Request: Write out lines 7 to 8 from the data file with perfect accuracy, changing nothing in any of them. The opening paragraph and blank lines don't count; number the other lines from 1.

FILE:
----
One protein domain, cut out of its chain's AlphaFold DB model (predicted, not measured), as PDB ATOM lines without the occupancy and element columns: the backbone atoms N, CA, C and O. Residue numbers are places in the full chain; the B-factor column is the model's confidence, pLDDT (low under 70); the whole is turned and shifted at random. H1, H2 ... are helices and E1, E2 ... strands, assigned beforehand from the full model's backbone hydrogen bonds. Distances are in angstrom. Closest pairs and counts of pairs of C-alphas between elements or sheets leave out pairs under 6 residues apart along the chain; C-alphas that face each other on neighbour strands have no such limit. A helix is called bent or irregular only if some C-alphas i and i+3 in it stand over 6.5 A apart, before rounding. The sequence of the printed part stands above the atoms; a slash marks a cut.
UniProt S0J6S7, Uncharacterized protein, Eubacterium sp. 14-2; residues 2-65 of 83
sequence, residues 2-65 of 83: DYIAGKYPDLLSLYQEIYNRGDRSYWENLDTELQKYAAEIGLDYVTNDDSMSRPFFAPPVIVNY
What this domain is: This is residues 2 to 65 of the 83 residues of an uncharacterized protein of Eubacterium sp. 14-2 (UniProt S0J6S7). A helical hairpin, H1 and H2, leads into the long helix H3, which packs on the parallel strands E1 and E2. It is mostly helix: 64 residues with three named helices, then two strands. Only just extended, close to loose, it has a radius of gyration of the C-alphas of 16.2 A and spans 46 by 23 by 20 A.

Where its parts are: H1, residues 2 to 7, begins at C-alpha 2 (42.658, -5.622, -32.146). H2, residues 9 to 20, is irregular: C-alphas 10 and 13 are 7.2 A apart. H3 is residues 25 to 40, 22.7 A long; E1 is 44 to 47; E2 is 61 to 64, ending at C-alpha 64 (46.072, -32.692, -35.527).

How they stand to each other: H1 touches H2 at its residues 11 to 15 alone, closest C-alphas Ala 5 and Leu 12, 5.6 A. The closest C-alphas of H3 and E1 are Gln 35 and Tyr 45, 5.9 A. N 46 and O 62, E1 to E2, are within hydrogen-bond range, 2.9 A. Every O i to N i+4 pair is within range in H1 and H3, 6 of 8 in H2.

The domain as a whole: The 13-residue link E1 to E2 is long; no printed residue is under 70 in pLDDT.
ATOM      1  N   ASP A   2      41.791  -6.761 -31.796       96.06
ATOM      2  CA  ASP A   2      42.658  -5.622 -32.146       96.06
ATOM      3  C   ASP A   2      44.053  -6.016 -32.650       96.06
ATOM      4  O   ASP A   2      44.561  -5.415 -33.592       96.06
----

ATOM      1  N   ASP A   2      41.791  -6.761 -31.796       96.06
ATOM      2  CA  ASP A   2      42.658  -5.622 -32.146       96.06